The Executive Committee of the World Anti-Doping Agency (WADA) issued a new provocation against Russia on Monday by ruling that its athletes will be banned from participating in international competition for four years because data about the country’s anti-doping program was found to be “neither complete nor authentic.”
A press release issued by WADA said the committee “unanimously endorsed the recommendation made by the independent Compliance Review Committee (CRC) that the Russian Anti-Doping Agency (RUSADA) be declared non-compliant with the World Anti-Doping Code (Code) for a period of four years.”
The CRC is a six-member subcommittee within the WADA set up in 2015 to monitor the compliance of each country’s anti-doping organization with the 2015 Anti-Doping Code. The CRC submitted a 26-page report to the WADA executive committee on November 25 that outlined its evaluation of the RUSADA data and the ban proposal. The basic claim is that the RUSADA falsified athlete test results submitted to the WADA as part of a previous compliance agreement stemming from doping charges in 2018.
At a meeting in Lausanne, Switzerland, the 12-member WADA executive committee voted unanimously to approve the ban which “includes a series of strong consequences and conditions of reinstatement in accordance with the International Standard for Code Compliance by Signatories (ISCCS).” Among the consequences are that Russian athletes and sports officials will be banned from participating in the upcoming Summer Olympics in Tokyo in 2020, the 2022 World Cup and the Winter Olympics in Beijing in 2022.
The anti-Russia character of the WADA decision was expressed directly by the president of the organization, Sir Craig Reedie, who said, “For too long, Russian doping has detracted from clean sport.” As though the international epidemic of athletic doping is exclusively a Russian problem in an otherwise pure and honest environment, Reedie said, “Russia was afforded every opportunity to get its house in order and re-join the global anti-doping community for the good of its athletes and of the integrity of sport, but it chose instead to continue in its stance of deception and denial.”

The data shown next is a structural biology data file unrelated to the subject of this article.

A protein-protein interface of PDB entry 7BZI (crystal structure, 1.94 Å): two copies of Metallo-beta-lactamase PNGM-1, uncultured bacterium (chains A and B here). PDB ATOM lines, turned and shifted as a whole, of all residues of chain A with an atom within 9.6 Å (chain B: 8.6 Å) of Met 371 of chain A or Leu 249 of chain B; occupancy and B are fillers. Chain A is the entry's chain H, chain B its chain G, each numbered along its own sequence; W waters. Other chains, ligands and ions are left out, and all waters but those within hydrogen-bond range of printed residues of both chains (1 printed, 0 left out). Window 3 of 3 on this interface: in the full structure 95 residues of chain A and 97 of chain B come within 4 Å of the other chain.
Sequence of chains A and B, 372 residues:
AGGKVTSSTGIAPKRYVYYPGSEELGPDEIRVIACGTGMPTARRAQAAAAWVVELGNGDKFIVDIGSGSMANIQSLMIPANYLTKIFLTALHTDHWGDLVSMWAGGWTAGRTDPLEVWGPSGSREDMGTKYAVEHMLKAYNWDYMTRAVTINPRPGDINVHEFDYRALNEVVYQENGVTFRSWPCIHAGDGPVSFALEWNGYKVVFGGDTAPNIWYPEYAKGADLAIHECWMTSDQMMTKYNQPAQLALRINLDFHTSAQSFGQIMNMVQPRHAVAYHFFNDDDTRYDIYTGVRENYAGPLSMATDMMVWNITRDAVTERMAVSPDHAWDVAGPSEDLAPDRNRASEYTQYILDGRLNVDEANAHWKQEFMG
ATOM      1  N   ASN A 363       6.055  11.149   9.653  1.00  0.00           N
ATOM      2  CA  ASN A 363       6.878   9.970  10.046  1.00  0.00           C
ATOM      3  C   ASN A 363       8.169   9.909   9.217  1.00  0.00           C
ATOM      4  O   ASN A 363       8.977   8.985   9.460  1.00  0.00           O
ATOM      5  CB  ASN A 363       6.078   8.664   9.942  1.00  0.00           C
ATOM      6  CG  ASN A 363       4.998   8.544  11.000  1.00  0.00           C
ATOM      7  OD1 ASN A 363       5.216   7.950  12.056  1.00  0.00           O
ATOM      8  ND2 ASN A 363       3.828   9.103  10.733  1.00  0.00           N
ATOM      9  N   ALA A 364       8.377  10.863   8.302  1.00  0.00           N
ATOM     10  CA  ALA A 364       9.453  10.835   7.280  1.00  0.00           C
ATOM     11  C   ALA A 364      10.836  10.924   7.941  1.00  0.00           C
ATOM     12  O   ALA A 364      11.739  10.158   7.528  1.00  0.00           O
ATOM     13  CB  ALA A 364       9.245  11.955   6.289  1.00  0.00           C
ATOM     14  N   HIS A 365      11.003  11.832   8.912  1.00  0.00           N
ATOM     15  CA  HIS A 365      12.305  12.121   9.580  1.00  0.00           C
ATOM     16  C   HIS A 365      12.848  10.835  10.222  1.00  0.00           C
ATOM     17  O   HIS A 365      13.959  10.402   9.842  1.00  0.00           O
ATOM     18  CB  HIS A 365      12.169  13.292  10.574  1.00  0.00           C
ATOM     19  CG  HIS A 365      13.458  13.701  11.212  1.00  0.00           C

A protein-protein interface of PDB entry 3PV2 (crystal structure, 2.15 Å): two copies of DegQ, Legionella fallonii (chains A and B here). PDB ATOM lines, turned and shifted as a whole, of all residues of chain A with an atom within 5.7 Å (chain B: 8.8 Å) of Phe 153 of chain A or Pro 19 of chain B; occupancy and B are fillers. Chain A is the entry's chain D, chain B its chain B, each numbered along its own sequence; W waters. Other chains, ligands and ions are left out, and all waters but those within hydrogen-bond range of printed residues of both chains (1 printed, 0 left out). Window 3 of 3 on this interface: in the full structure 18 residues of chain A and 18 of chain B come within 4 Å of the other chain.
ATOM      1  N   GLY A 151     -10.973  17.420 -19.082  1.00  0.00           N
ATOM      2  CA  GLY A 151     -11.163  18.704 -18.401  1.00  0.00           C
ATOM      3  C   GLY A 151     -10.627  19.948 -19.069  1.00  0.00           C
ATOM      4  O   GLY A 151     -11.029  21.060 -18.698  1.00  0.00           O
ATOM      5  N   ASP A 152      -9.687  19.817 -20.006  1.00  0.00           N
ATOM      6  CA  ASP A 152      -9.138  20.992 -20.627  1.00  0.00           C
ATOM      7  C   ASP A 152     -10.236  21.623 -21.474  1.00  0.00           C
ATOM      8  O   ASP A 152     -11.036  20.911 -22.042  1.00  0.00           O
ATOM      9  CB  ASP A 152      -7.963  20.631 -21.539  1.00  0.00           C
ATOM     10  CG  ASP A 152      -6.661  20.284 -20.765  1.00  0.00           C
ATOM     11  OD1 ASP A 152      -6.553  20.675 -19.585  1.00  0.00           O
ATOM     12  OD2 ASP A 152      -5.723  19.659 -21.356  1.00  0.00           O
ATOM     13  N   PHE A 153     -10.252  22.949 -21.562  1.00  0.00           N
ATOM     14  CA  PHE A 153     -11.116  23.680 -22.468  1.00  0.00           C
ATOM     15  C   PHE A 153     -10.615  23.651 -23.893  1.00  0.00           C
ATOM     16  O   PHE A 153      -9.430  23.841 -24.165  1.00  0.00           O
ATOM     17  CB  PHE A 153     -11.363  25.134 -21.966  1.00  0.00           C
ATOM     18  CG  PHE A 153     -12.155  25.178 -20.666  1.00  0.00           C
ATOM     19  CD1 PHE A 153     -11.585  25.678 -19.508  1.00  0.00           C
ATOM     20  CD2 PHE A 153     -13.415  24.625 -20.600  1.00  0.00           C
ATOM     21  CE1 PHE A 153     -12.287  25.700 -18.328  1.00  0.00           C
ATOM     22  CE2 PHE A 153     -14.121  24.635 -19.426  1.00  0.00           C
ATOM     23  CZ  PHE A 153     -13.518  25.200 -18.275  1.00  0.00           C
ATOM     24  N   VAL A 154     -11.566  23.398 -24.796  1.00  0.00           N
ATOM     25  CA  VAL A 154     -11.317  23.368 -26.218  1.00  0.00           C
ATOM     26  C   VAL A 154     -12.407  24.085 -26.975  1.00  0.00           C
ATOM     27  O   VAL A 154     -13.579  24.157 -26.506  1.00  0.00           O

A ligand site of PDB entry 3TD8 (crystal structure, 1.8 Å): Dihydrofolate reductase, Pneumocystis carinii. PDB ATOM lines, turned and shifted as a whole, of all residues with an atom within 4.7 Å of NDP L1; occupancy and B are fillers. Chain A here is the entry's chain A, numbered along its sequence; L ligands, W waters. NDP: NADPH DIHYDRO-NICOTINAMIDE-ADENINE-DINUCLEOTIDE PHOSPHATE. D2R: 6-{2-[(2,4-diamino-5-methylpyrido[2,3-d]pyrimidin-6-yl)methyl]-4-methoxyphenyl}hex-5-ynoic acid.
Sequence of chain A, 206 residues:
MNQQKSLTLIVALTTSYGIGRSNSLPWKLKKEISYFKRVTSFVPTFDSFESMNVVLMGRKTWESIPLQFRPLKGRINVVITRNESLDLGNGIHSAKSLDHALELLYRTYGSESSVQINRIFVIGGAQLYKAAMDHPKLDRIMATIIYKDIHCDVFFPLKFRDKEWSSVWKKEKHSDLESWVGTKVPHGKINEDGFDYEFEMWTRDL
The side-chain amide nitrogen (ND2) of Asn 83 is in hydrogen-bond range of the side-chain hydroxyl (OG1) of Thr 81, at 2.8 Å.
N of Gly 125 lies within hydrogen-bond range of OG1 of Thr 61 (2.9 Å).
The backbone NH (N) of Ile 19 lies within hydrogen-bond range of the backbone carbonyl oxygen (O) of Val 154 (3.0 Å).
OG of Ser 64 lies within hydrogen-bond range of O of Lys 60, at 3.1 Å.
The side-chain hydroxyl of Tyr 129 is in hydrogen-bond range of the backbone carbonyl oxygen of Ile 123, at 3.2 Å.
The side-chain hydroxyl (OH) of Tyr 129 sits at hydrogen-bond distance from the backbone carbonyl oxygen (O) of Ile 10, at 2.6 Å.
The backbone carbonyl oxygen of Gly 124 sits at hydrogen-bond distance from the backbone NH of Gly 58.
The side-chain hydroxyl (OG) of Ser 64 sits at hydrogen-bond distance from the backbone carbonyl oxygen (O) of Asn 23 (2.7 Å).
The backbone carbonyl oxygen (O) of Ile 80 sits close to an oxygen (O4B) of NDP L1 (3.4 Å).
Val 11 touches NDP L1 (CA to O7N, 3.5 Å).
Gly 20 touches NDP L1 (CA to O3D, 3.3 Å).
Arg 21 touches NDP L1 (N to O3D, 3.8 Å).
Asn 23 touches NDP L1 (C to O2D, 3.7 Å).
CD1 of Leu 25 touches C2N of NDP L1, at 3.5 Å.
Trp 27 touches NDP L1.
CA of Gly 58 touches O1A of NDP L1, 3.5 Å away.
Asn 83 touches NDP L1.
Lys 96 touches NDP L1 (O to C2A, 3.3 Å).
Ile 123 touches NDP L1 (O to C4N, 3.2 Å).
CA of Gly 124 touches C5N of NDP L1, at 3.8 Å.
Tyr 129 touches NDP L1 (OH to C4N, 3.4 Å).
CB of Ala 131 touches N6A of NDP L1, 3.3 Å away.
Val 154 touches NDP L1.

In response, Russian Prime Minister Dmitry Medvedev said the decision would be appealed and charged the WADA with “an endless anti-Russian series” of accusations and hiding other countries’ violations “under the table.”
It should be pointed out that, although the WADA stands for the “World” Anti-doping Agency, one of the only athletic associations in the world that continues to block doping oversight and testing by the global organization is the American National Football League located in New York City. The NFL has refused to allow blood-testing for human growth hormones (HGH) among players and contact with the WADA was at stalemate as of September 2013.
The WADA decision contains provisions that will permit Russian athletes to participate in competition once they prove they are “clean.” However, these athletes will not be permitted to represent any country or flag and must participate as “neutral” competitors. The WADA rules also allow the RUSADA to dispute the decision within 21 days. If Russia appeals, the final decision will be placed in the hands of the Court of Arbitration for Sport.
The WADA decision to ban Russian athletes for four years is an extension of a non-stop campaign against Russian participation in international sporting events going back to the organization’s founding in 1999. This campaign has particularly intensified over the past four years with charges emerging in 2015 that banned Russia from track and field events in the 2016 Summer Olympics in Rio and the entire team from the 2018 Winter Olympics in South Korea.
The most vociferous promoter of the campaign to ban Russia from international sports competition is the New York Times. On the day of the WADA announcement, the Times encouraged and amplified the anti-Russian campaign over the fact that the committee was going to allow some athletes to compete.
Under a headline of “What the Russia Global Sports Ban Means, and What It Doesn’t,” the Times wrote, “So Russia’s flag, name and anthem will not be allowed at the Tokyo Summer Games and other events, but athletes from Russia not implicated in doping can still compete.”
The latest provocation by the IOC and WADA against Russia—abetted by anti-Russia mouthpieces of the US military-intelligence apparatus like the New York Times —must be viewed within its broader geopolitical context. Under conditions of an imminent impeachment by congressional Democrats of President Donald Trump for endangering the national interest vis a vis the “hot war” between Ukraine and Russia, the banning of Russian athletes is an overt political act.
As the World Socialist Web Site stated two years ago about the IOC’s banning of Russia in the lead up to the 2018 Olympics, “The decision is a political provocation. It has much less to do with steroid use by Russian athletes than with US imperialism’s aim to humiliate and isolate Russia.... The purpose of all of this is to project an image of Russia as the ultimate pariah state.”